A fresh crackdown on work-based training schemes funded with public money has been launched in new guidelines on college franchise deals.
Colleges were warned not to claim funding for work which should be carried out by employers. Examples in the Further Education Funding Council guidance include teaching supermarket check-out staff to use a till and trainees being supervised by their boss.
The guidelines are designed to clarify what parts of work-based training schemes are funded with public money and what must be paid for by employers.
Julian Gravatt, of Lewisham College, who is conducting extensive research into franchise arrangements said they highlighted potential problems for colleges carrying out on-the-job training with private firms.
He said: "Franchising exposes the limits of what is acceptable.
"Something like training supermarket staff to use a till is the responsibility of employers. But what colleges use public funds to finance is down to the approach of the college to achieving its aims.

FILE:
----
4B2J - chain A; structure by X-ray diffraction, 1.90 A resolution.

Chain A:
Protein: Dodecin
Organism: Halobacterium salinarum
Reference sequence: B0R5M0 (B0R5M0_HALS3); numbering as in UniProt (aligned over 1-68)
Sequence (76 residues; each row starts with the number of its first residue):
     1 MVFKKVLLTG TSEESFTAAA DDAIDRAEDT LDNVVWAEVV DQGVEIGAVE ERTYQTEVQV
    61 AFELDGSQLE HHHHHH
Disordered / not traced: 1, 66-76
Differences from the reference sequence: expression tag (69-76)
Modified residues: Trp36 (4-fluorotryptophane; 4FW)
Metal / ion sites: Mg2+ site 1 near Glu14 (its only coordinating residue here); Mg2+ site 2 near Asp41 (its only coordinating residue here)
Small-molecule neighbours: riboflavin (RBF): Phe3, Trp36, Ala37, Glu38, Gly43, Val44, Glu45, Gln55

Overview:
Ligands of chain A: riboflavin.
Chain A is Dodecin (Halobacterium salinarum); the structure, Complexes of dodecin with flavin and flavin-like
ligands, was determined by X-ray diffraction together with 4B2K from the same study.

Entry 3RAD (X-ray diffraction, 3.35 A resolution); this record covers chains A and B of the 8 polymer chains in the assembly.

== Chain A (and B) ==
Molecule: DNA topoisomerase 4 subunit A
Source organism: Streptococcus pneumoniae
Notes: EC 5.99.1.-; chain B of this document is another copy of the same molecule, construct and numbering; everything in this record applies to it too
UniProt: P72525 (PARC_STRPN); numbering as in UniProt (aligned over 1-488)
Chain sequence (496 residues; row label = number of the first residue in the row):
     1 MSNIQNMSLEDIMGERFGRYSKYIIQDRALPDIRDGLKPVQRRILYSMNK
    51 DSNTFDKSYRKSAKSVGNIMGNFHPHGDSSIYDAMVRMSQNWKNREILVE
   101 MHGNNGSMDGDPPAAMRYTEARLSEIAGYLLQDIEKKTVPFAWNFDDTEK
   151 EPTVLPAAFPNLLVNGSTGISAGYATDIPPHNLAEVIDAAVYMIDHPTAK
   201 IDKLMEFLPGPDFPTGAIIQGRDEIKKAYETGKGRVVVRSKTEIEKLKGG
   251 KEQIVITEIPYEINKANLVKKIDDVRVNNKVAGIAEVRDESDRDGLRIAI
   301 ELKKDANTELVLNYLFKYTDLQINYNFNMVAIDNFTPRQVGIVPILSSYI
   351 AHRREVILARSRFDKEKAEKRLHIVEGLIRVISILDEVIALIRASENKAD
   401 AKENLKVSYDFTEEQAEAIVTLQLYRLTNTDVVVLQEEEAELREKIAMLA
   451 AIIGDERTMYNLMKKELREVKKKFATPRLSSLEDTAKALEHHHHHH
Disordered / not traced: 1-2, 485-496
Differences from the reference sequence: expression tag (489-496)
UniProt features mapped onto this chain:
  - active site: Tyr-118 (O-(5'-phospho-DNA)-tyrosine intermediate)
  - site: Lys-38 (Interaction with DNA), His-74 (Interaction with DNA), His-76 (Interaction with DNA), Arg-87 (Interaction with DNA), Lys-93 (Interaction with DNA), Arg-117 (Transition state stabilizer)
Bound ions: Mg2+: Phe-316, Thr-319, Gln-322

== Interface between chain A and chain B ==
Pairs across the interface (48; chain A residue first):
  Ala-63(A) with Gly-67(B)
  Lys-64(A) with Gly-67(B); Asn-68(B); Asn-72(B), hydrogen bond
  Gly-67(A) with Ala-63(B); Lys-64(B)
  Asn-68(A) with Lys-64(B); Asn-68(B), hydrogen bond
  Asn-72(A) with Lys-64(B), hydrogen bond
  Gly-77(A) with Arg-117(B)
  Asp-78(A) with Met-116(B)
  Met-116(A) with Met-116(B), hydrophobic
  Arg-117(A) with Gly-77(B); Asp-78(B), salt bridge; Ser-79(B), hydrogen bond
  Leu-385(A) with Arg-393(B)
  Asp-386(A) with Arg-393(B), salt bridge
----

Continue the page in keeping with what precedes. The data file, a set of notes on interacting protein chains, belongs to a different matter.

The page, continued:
"That's an extreme example, but the issues are not necessarily black and white. It comes down to how a college thinks it should use public money to achieve its objectives."
Collaboration between colleges and companies is credited with producing a training revolution at firms like Tesco, which has a national training deal with Halton College in Cheshire, one of the leaders in franchise arrangements.
Principals expressed concern at proposals to set up a sliding scale for workplace national vocational qualifications laying out payments to colleges based on how much they and employers contribute to on-the-job training.
But some aspects of franchise deals have raised problems before. In October, the FEFC singled out diving courses for criticism, questioning whether such courses were appropriate for government funding.
Martin Jenkins, principal of Halton College, said there was a clear distinction between what was acceptable publicly funded training and what was not.
He said: "If something is part of a national qualification then as far as I'm concerned the small amount of pump-priming money from government sources is no different to day-release training.
"If it's linked to just the organisation's training needs and not a national qualification, that's full cost work and should not be funded from the public purse.
"I hope over time that we can clarify some of the grey areas without it becoming too bureaucratic for work-based programmes."